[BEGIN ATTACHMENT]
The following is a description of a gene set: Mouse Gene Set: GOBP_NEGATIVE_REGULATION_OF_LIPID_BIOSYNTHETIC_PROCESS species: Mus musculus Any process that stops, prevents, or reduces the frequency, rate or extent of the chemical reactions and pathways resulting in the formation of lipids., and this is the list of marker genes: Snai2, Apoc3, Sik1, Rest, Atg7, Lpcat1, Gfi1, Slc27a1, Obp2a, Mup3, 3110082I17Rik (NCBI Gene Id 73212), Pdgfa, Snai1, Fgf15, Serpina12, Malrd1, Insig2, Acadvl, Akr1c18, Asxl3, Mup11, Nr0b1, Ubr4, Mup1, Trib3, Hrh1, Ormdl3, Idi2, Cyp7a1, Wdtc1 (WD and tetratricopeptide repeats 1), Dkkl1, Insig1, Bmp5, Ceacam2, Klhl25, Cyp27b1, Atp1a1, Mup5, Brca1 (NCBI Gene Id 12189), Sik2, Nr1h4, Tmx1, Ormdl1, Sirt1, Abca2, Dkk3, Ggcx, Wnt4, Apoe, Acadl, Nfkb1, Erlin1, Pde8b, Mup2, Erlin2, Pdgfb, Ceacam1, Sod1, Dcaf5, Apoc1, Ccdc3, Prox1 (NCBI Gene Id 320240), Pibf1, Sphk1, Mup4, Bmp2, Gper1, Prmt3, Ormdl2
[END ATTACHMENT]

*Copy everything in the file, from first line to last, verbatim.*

The following is a description of a gene set: Mouse Gene Set: GOBP_NEGATIVE_REGULATION_OF_LIPID_BIOSYNTHETIC_PROCESS species: Mus musculus Any process that stops, prevents, or reduces the frequency, rate or extent of the chemical reactions and pathways resulting in the formation of lipids., and this is the list of marker genes: Snai2, Apoc3, Sik1, Rest, Atg7, Lpcat1, Gfi1, Slc27a1, Obp2a, Mup3, 3110082I17Rik (NCBI Gene Id 73212), Pdgfa, Snai1, Fgf15, Serpina12, Malrd1, Insig2, Acadvl, Akr1c18, Asxl3, Mup11, Nr0b1, Ubr4, Mup1, Trib3, Hrh1, Ormdl3, Idi2, Cyp7a1, Wdtc1 (WD and tetratricopeptide repeats 1), Dkkl1, Insig1, Bmp5, Ceacam2, Klhl25, Cyp27b1, Atp1a1, Mup5, Brca1 (NCBI Gene Id 12189), Sik2, Nr1h4, Tmx1, Ormdl1, Sirt1, Abca2, Dkk3, Ggcx, Wnt4, Apoe, Acadl, Nfkb1, Erlin1, Pde8b, Mup2, Erlin2, Pdgfb, Ceacam1, Sod1, Dcaf5, Apoc1, Ccdc3, Prox1 (NCBI Gene Id 320240), Pibf1, Sphk1, Mup4, Bmp2, Gper1, Prmt3, Ormdl2